The return of live music may still be a distant hope, but Jeff Tweedy has found plenty to keep him busy during the pandemic. The leader of Wilco has a new solo album called Love Is the King, on which he's traded his usual bandmates for people he's been quarantining with — his sons Spencer, who's 24, and Sammy, who's 20. He's also been livestreaming their evenings at home: Tune in to The Tweedy Show via Instagram and you might hear an impromptu family cover of a beloved song — or Jeff's wife, Susie, taking Sammy to task for his taste in movies.
Jeff, Spencer and Sammy Tweedy joined NPR's Mary Louise Kelly to discuss the making of Love Is the King, their very online evenings and the peculiar chemistry of entertaining as a family. Hear the radio version at the audio link, and read on for an edited transcript.
This interview has been edited for length and clarity.
Mary Louise Kelly: I want to ask how The Tweedy Show came to be — because the idea of livestreaming my own family evenings at home during quarantine frankly sounds horrifying. Which of you decided this would be a good idea?
Jeff Tweedy: I think it was my wife's idea. She suggested that it would be nice to reach out to the fans that were so disappointed when our tour got canceled. One day I got my wife to laugh quite a bit at the notion of me just taking a bath and her coming in there livestreaming it — and a lot of people showed up. I don't know, the pandemic really made me feel like the distance that might be between, say, a performer and an audience wasn't there anymore. And it felt nice to invite people in a little bit.
Sammy and Spencer, did your parents have to twist your arms on this? I'm imagining a lot of kids would not be immediately psyched at the idea of doing a livestream with their family on Instagram every night.
Spencer Tweedy: I can't say that I was excited to be in the bathroom while my dad was in a bathtub, but that was just the first night. And since then, no arm twisting on my end, because when we play music on the show and it's just this simple drum kit in the living room and guitars and whatnot, that's just what Sammy, my dad and I do for fun on other nights of the week. It's not a hard ask.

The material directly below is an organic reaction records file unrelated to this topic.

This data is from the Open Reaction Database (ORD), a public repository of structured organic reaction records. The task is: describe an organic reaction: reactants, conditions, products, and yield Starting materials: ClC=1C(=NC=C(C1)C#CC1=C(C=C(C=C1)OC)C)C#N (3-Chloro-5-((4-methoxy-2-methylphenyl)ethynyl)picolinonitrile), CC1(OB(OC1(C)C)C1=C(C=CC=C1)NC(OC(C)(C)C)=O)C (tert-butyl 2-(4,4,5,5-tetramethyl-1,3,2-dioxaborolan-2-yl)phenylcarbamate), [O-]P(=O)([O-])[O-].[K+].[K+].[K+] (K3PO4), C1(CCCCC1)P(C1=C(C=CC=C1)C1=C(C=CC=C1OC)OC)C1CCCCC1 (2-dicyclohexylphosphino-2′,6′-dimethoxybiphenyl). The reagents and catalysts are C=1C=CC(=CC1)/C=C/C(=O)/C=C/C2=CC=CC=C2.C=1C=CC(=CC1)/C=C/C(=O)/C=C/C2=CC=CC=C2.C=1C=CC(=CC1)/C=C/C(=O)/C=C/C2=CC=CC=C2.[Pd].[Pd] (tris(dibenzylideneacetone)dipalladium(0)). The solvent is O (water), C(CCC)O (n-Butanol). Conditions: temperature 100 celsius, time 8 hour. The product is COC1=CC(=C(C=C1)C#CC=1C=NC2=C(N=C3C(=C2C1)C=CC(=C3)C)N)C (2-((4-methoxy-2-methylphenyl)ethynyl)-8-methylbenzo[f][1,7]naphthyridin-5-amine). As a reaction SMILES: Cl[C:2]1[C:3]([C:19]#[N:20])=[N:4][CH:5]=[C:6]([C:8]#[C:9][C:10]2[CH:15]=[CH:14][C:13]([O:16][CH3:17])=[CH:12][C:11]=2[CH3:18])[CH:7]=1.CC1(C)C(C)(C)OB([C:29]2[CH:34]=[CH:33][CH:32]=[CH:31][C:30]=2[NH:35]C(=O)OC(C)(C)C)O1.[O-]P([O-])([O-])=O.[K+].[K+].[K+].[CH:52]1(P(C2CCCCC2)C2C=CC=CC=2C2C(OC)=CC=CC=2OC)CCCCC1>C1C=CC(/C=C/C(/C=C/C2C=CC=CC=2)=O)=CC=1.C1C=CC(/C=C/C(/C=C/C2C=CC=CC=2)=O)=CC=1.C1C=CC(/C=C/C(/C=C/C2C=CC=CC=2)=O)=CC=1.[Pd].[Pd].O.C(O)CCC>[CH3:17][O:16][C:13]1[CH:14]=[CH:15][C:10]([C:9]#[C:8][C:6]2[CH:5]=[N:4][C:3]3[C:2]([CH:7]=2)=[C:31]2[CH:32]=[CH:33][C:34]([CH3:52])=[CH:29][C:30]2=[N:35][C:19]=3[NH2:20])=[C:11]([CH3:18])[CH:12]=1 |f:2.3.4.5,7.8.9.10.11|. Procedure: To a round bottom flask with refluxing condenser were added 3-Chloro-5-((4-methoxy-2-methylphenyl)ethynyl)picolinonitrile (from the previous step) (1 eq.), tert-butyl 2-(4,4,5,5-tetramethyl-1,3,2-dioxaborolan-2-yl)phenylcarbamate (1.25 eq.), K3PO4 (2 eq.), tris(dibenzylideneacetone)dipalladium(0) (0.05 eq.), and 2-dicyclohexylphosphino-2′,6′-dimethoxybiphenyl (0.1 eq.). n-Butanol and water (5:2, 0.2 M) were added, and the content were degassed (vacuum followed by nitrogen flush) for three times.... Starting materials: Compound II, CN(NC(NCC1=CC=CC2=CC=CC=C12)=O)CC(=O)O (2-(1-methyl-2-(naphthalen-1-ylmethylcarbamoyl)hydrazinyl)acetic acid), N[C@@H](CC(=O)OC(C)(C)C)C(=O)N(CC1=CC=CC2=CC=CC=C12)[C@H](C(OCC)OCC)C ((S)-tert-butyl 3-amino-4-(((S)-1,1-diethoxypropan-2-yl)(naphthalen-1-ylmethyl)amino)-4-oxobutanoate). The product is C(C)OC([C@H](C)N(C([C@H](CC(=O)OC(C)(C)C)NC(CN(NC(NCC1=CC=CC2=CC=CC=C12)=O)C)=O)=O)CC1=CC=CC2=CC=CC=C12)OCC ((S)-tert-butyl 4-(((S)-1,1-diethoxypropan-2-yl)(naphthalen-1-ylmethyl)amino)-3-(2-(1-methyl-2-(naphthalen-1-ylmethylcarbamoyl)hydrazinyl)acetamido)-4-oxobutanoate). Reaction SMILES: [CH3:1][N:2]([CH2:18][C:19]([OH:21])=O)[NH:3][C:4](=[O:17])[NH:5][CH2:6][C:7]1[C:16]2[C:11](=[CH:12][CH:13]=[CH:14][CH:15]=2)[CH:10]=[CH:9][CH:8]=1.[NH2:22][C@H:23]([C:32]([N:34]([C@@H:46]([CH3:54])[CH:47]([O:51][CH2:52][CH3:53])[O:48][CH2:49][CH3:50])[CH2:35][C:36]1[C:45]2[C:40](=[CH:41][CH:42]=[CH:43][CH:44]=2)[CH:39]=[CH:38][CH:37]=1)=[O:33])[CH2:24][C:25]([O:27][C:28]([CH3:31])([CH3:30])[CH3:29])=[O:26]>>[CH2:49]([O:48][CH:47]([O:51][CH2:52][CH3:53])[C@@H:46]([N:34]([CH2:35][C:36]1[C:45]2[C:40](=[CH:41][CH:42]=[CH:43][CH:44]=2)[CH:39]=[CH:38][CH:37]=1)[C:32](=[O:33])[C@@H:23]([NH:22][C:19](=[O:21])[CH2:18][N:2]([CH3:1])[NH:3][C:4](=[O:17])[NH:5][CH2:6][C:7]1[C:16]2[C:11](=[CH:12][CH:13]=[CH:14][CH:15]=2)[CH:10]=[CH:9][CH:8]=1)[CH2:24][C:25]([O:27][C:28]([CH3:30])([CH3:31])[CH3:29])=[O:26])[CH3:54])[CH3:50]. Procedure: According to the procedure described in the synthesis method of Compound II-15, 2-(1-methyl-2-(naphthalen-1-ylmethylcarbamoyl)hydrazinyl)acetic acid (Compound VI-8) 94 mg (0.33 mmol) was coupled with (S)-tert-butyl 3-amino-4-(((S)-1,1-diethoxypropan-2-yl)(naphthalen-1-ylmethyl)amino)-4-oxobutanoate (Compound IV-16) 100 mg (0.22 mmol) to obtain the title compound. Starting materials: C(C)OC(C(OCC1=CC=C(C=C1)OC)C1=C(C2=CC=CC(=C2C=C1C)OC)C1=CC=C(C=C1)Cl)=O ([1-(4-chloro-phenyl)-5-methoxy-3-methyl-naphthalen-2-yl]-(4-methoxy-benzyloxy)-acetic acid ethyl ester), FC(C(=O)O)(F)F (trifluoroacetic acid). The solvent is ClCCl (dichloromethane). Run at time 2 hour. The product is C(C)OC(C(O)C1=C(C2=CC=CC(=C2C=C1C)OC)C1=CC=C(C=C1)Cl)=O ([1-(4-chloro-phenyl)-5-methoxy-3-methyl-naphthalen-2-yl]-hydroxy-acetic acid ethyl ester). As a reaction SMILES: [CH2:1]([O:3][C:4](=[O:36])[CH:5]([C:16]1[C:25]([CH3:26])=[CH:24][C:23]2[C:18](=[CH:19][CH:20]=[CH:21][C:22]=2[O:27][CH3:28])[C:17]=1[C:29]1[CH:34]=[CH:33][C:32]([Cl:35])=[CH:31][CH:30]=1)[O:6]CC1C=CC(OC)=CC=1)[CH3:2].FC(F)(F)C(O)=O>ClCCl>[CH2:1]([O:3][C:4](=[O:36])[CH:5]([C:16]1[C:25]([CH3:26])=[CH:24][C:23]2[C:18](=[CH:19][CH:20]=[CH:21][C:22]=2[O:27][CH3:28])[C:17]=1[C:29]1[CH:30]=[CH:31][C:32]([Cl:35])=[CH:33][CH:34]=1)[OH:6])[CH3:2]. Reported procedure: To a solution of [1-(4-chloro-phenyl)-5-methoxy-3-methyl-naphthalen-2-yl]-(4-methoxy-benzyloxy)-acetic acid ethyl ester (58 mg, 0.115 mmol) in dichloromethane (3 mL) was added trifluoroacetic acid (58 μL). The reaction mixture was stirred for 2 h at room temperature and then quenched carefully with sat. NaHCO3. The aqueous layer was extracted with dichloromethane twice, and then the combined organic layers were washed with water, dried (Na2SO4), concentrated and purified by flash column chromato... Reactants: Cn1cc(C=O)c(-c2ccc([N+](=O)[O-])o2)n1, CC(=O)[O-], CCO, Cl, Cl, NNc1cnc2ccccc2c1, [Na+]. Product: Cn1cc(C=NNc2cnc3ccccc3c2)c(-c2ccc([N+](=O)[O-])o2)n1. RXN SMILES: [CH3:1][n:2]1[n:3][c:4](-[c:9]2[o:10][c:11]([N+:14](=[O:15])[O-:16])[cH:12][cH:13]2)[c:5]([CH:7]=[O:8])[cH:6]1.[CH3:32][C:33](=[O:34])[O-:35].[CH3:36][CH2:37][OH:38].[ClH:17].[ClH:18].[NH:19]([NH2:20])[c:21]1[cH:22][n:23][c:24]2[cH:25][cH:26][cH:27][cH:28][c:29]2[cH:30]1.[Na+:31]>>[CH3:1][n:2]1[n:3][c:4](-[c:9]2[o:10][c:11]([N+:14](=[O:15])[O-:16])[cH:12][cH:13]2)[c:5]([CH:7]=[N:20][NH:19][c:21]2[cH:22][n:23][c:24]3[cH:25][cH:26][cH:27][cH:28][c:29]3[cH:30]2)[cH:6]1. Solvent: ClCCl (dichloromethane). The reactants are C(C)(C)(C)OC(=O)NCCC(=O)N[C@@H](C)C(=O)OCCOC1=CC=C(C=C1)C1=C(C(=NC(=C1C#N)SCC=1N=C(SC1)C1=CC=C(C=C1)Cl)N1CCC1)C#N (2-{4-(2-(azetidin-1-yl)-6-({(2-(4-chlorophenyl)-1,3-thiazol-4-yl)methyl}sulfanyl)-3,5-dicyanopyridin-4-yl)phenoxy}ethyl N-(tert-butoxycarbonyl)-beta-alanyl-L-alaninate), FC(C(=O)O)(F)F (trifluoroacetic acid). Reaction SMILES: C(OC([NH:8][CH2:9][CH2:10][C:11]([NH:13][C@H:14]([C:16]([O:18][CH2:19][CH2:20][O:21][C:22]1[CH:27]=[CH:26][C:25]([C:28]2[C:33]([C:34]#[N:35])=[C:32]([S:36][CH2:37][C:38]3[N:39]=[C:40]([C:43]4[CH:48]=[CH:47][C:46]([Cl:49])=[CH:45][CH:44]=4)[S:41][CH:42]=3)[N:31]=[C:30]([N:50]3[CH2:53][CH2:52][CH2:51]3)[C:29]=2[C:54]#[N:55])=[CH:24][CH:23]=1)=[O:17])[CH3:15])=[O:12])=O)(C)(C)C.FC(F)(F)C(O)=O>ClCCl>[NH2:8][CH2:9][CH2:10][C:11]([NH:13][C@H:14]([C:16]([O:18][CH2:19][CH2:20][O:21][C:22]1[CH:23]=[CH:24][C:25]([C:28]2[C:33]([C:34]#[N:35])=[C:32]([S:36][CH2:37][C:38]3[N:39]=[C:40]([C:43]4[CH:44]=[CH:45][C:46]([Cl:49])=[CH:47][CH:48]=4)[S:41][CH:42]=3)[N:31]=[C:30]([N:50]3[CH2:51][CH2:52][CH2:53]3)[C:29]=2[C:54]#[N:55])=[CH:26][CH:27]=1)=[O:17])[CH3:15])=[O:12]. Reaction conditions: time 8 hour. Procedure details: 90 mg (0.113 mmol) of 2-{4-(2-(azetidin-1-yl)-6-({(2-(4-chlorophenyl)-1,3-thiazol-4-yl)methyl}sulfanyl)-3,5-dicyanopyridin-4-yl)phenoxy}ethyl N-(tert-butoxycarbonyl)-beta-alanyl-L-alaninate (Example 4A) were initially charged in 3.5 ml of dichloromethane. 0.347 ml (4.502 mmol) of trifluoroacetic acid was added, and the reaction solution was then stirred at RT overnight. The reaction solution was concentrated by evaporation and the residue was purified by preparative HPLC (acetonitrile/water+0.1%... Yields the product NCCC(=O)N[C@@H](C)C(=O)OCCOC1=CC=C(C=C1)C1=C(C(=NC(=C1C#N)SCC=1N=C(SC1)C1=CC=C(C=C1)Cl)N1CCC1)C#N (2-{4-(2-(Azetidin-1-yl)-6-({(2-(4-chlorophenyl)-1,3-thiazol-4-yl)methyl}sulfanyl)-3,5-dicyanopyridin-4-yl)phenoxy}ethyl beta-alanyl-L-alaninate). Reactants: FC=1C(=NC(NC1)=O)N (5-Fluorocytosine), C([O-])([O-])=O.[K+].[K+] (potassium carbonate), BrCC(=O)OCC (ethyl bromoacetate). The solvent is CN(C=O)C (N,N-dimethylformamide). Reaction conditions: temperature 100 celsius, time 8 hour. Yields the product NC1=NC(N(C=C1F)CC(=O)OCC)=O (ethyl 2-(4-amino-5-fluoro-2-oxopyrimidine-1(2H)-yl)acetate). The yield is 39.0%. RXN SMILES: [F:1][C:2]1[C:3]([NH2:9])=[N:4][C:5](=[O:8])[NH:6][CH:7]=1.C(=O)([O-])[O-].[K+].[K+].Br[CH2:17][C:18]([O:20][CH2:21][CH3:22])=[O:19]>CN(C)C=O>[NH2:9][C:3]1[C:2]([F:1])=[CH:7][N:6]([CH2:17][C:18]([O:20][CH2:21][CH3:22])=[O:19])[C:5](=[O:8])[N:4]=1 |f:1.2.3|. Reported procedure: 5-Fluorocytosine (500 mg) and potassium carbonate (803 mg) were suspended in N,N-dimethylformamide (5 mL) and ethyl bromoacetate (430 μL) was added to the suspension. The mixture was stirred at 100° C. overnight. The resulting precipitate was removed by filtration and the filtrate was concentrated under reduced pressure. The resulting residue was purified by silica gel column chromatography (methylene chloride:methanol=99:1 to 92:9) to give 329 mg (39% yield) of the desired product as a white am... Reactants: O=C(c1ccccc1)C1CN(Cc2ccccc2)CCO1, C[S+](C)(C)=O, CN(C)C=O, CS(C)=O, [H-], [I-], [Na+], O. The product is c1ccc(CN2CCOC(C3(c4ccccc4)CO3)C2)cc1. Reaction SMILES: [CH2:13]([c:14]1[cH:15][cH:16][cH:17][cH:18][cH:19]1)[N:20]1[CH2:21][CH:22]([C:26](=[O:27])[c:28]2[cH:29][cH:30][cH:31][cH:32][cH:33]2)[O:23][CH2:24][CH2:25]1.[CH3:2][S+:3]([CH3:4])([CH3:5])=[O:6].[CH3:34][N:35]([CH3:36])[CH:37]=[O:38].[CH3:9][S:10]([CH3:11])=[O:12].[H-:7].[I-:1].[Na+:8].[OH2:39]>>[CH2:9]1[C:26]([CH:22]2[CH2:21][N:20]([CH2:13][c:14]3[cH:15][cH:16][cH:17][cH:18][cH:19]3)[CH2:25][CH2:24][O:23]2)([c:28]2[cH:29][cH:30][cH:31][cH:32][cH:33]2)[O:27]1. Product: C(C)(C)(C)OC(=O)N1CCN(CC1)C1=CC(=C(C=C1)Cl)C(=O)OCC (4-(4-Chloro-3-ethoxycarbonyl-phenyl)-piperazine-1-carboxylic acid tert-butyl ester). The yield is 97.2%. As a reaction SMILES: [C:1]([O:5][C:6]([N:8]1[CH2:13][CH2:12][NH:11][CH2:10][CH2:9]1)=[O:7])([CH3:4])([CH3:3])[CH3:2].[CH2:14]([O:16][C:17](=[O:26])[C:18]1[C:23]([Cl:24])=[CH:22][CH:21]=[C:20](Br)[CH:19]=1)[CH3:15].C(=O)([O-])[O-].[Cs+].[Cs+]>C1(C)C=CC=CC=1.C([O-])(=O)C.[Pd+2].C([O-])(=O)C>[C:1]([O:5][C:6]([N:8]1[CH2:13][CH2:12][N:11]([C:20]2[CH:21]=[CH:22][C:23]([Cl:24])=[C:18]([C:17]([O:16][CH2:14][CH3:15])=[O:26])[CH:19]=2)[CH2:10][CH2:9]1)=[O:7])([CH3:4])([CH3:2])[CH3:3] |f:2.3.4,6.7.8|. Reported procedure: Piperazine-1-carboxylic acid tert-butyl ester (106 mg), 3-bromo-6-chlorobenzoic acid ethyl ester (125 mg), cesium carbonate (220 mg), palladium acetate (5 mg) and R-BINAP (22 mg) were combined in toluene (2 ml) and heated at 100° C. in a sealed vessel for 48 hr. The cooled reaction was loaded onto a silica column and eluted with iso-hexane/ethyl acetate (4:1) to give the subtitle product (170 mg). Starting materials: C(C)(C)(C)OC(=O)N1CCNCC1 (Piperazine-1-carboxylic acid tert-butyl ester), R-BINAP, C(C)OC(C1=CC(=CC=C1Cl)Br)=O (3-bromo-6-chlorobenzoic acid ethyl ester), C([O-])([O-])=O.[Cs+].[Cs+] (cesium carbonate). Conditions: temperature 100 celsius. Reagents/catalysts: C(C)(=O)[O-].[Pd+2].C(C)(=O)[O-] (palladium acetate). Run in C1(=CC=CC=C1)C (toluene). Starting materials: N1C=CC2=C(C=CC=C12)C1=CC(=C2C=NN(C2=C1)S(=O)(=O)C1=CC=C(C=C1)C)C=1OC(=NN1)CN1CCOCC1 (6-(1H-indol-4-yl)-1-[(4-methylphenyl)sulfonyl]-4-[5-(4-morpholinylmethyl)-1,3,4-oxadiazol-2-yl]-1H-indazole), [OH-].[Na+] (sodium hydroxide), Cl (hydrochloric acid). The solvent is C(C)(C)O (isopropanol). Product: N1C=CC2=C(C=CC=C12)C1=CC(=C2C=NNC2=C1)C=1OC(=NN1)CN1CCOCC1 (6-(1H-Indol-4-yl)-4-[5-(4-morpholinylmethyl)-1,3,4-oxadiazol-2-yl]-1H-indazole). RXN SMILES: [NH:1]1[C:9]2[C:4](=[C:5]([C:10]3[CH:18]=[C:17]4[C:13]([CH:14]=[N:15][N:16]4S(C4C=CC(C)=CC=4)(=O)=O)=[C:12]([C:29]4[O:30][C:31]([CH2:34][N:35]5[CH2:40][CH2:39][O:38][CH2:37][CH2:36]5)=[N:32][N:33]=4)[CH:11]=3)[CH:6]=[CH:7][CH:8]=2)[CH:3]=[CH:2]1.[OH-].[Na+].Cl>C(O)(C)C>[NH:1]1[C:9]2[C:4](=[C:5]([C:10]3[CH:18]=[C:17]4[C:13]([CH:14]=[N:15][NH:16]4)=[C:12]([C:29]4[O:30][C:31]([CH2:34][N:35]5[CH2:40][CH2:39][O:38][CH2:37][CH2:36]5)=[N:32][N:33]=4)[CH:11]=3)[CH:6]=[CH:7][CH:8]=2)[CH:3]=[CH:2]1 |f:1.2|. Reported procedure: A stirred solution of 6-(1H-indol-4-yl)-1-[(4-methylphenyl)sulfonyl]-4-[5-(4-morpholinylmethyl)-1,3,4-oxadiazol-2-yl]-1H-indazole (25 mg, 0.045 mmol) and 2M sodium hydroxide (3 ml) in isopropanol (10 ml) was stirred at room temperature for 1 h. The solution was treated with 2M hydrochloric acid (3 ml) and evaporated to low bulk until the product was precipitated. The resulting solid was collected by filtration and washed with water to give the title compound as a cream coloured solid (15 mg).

Jeff, tell me how all of this has fit into the origins of the new album.
Jeff: Well, songwriting for me, music in general for me, is my most surefire coping strategy. I think I got inspired, initially, to just distract myself with trying to write. I wanted to write songs that I felt like I could get in a time machine and go pitch to George Jones or something. I was picturing '50s, '60s country radio. Like "Natural Disaster" — classic country. You could tell somebody about the song in one sentence. I look at that as a sign of a really good country song.
Give me the sentence. What's the song about?
Jeff: I've never been in a natural disaster, but I've fallen in love.
Sammy, you sing on this record. Talk to me about how that unfolded.
Sammy: Well, because I was home from college, we started trying to come up with some harmony parts for my voice. We just ended up making something where my dad and I's voices were kind of — I just sound like a younger version of him, in many ways. That was really beautiful to us, and we started doing that more and more.
Jeff: You sound like a more adorable version of me.
Spencer, talk to us about your role here. What's it like playing with your dad and brother?
Spencer: It's the most effortless musical relationship that I have in my life. My dad and I have been making records together for about eight years now. and it's simply my favorite thing to do.
Where's Mom on this album by the way? Or was she like, "They're busy — finally, I get the bathroom."
Jeff: She always says she has debilitating stage fright, but she's the most confident person I know. ... I think there was an element of just wanting for us to give her a break.
There is one song, "Even I Can See," that read to me kind of like a love letter to your wife, Jeff.
Jeff: I think there are a lot of love letters to my wife on all my records, to be honest. But it definitely felt more explicit on this record just because, how can you not take stock when things are so devastating? I think it would be a wasted moment not to use that for some reevaluation of your good fortune, in spite of the darkness.
If I might stick with the darkness, just for a second: Because we're all still in quarantine and we're heading into a cold winter — especially there where you are in Chicago — is there a winter pandemic album coming? How are you thinking about getting through this time as a family?
Jeff: At the best of times, for me personally, the autumn-into-winter season is challenging — so you're asking me at a particularly precarious moment what my coping strategy might be. But I inevitably will find some comfort in the spirit of creation: this idea that the world is always unfolding toward something you can't predict but you have the ability, through your creativity and your imagination, to contribute something beautiful, at the very least not tear anything down that needs to be intact for other people. At the same time, I think making things helps you identify things that should be torn down. I think that it actually gives you a little bit more license to figure out where things have outlasted their usefulness.
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